Social Folkeparti shared some ideas with Sociademokratene, only that as a successor of Communist party in Denmark, many of their policies are quiet far left, For example, the complex layers of corporate taxes they initiated are good to distribute company’s profit to the public, but it would be damaging the economic growth, especially when todays Denmark experiences growing population and a struggle among European economic crisis; there should be strong incentives for business to emerge, grow, and expand in Denmark, aligned with its environment commitment.
The last room I visited was a room full of German community in Southern Denmark (near the border with German). This community is represented by “Bund Deutscher Nordschleswiger” (4,100 members) and its political party, the Slesvigsk Parti (“Schleswigsche Partei”) and the “Deutscher Schul- und Sprachverein für Nordschleswig” (“German School and Language Association for North Schleswig”), which actively promote German language and culture among the minority.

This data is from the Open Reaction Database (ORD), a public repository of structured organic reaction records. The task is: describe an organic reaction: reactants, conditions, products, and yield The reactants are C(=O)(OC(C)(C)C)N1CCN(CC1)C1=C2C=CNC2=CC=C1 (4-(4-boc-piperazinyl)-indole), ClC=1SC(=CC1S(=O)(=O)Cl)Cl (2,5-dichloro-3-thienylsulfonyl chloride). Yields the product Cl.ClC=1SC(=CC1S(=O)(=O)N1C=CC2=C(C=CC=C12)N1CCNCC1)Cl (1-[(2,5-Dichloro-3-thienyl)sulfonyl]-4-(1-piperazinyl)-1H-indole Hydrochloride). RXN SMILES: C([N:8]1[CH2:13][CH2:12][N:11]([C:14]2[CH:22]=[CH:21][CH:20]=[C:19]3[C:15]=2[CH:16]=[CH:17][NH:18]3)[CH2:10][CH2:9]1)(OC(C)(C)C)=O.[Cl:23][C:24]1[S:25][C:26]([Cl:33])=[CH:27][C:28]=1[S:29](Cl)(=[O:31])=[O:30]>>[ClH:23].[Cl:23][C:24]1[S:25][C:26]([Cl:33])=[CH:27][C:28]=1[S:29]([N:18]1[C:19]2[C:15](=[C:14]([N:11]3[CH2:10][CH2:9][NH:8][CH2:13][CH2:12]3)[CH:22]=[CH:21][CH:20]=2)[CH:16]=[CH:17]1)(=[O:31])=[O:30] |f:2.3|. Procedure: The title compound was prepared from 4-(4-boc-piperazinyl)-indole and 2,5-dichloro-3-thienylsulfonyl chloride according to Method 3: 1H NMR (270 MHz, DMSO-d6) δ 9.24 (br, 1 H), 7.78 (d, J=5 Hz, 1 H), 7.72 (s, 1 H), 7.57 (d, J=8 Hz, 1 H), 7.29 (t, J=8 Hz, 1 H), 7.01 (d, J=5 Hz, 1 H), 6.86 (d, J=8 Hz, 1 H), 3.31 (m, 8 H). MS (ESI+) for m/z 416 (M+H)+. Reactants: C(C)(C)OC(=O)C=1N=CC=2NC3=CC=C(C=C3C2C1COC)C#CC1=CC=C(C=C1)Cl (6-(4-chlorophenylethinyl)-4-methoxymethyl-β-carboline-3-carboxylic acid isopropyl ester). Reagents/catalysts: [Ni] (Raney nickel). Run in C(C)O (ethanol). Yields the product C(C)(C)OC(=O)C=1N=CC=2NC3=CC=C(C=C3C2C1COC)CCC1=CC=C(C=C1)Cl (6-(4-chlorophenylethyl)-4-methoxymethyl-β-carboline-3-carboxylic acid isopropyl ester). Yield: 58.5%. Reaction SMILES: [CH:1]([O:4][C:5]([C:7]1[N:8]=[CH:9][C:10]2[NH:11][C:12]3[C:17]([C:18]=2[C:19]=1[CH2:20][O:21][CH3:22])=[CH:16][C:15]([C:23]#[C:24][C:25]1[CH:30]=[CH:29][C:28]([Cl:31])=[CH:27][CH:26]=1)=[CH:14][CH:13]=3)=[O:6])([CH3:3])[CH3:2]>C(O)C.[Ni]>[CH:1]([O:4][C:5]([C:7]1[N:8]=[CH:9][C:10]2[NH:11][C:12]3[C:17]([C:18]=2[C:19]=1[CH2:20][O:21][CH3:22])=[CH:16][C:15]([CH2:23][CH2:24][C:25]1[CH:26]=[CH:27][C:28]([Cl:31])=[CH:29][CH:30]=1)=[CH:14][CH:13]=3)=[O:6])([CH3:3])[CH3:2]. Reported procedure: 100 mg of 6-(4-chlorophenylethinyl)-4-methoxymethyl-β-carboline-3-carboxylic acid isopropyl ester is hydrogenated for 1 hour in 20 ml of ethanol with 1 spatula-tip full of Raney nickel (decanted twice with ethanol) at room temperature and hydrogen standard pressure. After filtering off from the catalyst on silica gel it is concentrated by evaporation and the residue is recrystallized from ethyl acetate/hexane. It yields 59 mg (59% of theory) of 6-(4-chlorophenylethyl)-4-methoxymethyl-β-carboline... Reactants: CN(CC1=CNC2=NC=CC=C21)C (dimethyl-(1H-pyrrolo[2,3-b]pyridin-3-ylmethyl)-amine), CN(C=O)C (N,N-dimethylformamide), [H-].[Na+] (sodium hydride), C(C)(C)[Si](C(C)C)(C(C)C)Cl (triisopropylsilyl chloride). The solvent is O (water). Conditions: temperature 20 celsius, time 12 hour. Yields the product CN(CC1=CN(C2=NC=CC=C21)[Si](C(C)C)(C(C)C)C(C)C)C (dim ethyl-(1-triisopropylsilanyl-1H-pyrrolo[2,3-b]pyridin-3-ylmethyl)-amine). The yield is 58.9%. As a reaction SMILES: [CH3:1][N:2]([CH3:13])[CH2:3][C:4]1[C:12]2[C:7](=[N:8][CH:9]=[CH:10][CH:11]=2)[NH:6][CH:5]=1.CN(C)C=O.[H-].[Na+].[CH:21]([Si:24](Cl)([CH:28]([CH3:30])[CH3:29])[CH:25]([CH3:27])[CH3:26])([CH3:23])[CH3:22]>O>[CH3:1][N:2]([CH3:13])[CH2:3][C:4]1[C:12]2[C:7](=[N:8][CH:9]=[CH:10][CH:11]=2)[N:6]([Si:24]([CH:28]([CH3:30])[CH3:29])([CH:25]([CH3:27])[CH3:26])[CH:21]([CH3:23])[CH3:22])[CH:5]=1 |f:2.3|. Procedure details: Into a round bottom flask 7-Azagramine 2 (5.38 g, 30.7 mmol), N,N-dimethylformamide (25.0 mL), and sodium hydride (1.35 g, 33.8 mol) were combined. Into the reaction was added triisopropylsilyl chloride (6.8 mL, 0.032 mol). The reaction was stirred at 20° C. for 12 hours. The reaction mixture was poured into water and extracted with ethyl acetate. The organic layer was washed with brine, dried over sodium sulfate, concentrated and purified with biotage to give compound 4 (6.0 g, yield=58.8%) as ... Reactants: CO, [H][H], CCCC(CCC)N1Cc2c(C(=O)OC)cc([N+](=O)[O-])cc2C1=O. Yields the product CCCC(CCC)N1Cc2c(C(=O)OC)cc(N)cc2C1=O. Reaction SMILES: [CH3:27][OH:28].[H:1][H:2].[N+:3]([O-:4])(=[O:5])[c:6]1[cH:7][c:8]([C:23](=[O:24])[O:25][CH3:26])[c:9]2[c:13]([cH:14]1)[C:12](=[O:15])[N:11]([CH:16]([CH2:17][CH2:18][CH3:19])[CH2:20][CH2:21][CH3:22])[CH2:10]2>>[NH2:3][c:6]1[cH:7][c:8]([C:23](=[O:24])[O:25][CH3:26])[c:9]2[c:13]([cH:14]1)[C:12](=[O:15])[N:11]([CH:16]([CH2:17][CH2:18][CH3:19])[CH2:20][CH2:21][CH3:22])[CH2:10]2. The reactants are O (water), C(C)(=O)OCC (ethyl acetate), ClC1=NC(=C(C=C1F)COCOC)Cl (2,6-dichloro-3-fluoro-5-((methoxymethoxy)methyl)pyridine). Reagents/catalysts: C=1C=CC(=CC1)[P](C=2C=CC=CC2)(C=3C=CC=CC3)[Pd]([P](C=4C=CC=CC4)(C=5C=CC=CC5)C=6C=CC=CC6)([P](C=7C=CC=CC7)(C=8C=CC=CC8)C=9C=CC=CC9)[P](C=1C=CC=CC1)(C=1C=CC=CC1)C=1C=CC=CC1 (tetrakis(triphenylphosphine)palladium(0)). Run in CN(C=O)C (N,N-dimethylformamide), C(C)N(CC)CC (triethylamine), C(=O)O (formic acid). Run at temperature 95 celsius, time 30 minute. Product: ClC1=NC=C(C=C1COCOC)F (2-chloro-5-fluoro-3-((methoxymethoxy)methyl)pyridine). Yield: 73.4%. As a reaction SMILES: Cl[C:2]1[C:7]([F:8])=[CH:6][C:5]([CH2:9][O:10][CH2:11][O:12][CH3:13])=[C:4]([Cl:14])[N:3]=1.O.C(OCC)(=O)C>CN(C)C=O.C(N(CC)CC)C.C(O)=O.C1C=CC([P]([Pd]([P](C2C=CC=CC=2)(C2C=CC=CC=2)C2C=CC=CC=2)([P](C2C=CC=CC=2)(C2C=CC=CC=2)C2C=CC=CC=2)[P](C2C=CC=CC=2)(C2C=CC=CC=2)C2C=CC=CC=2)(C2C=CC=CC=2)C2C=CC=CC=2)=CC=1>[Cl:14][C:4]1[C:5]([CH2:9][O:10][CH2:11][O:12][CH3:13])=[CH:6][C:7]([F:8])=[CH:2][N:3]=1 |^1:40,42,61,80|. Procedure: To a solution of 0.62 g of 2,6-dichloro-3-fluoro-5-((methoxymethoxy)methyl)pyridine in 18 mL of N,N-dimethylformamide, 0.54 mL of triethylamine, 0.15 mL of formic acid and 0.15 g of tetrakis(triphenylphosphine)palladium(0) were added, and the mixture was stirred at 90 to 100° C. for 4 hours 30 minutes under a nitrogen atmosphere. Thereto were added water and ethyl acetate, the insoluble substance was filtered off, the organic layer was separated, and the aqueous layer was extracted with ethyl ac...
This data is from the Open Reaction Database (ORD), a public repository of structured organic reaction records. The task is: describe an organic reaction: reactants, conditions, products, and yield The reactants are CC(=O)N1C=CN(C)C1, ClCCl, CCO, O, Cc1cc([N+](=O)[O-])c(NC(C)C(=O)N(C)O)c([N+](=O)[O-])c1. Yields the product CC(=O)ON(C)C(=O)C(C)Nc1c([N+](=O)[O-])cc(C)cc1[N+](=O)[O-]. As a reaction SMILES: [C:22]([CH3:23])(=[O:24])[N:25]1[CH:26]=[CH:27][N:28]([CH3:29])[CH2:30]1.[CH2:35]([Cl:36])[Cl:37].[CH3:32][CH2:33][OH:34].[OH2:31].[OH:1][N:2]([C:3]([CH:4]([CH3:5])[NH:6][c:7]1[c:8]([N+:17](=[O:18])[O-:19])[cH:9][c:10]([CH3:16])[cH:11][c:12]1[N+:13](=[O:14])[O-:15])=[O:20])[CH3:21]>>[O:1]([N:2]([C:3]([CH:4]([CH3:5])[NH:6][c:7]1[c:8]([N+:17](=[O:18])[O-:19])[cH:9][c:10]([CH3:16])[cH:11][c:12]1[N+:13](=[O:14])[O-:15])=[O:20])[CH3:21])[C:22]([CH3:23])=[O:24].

I did questioned a sill thing to their representative:
“Do German community in Denmark experience an identity crisis?”
He answered: “No. We are Danish, but we are proud to share our German culture in this country. When I was a kid, I used to be beaten up at school due to German political history during the World War, but it doesn’t happen anymore now.”
The community also received funding both from Danish and German government.
Finally, my long visit at Folketinget to get to know political parties in Denmark was completed. I was glad that I came there early, as when I walked out from Christianborg, I saw long snake of ques to the edge of the street just to get in to Folketinget.
I love Danish government and its interesting political stories. The night after visit at Foketinget, me, my husband, and my parents-in-law decided to have a nice dinner at one of fine dining restaurant, Peder Oxe, in the center of Copenhagen. We closed the Kulturnatten happily with pieces of delicious steaks. And…my registration as Socialdemokratene party’s youth participant.
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- It is a Long Road for Europe (indybay.org)
- Things to know about Norway (yoginisquest.wordpress.com)
- The Cost of Muslim Immigration (themuslimissue.wordpress.com)
- Islamization of Europe: The Numbers Don’t Lie (frontpagemag.com)